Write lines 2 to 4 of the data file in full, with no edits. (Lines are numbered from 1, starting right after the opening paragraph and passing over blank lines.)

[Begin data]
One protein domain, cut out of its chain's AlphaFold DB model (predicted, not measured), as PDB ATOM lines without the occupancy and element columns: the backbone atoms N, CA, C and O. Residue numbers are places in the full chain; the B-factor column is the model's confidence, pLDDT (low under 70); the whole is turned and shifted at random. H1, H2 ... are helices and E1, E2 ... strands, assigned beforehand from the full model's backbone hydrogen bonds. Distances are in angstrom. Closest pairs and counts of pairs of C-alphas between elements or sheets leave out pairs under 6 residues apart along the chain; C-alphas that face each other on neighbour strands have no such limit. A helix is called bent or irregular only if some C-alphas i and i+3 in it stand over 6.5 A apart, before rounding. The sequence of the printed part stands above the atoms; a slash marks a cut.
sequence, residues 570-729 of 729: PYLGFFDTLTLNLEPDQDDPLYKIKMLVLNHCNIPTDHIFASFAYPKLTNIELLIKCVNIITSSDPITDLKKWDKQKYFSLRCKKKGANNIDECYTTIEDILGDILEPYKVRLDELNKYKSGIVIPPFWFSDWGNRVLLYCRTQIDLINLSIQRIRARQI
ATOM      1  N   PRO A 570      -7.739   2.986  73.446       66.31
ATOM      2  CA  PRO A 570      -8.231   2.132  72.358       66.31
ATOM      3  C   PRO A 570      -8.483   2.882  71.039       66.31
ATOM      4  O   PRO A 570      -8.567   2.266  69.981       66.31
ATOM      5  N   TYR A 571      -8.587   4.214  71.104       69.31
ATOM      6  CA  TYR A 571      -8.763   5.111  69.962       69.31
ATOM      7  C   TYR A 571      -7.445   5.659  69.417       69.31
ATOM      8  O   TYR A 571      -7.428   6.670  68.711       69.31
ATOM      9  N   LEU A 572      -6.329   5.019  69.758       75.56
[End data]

ATOM      1  N   PRO A 570      -7.739   2.986  73.446       66.31
ATOM      2  CA  PRO A 570      -8.231   2.132  72.358       66.31
ATOM      3  C   PRO A 570      -8.483   2.882  71.039       66.31